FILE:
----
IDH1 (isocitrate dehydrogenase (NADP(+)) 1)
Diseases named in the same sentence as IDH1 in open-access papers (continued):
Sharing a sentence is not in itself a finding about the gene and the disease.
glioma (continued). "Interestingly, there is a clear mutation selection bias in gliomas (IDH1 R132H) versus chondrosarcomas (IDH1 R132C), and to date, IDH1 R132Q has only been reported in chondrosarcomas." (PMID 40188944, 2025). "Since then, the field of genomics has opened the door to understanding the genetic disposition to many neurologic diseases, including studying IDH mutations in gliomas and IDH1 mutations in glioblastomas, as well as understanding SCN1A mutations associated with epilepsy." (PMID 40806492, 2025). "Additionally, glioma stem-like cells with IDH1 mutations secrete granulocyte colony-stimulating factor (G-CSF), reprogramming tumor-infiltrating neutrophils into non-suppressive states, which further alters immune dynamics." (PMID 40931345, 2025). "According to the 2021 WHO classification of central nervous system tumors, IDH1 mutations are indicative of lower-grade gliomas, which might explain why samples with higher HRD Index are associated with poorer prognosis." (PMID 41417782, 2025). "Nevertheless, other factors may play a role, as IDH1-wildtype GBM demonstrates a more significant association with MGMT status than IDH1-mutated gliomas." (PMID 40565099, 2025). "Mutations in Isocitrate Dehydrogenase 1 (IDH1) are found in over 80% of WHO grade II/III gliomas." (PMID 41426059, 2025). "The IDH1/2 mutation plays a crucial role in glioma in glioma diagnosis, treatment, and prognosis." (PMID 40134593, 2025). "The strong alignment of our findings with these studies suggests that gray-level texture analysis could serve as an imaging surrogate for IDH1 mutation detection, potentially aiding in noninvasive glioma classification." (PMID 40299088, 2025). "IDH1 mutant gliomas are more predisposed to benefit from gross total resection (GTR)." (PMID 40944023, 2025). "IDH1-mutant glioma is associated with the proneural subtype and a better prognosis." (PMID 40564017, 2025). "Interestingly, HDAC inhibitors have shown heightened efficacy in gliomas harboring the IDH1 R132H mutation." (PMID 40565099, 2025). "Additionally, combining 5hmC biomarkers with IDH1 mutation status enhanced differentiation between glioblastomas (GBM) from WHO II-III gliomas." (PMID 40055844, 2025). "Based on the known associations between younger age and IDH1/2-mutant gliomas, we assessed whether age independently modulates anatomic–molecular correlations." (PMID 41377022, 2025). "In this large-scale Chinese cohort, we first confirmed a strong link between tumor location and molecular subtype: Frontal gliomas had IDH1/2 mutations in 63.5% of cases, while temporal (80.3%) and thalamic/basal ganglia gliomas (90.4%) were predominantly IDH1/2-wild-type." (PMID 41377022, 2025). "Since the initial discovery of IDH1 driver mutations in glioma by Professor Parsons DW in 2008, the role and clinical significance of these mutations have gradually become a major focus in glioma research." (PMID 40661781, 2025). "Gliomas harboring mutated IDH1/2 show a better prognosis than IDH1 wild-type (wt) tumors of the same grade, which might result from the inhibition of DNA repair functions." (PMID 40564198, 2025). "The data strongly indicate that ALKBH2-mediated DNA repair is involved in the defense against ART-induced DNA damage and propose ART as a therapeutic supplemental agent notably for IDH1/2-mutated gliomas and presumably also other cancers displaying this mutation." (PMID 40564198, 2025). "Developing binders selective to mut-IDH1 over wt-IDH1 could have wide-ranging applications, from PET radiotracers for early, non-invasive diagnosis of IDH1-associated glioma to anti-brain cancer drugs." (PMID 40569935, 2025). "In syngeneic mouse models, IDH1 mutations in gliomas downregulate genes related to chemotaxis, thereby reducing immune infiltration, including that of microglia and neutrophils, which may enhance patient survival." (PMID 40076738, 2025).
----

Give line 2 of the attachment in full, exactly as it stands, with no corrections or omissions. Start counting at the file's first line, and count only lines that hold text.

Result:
Diseases named in the same sentence as IDH1 in open-access papers (continued):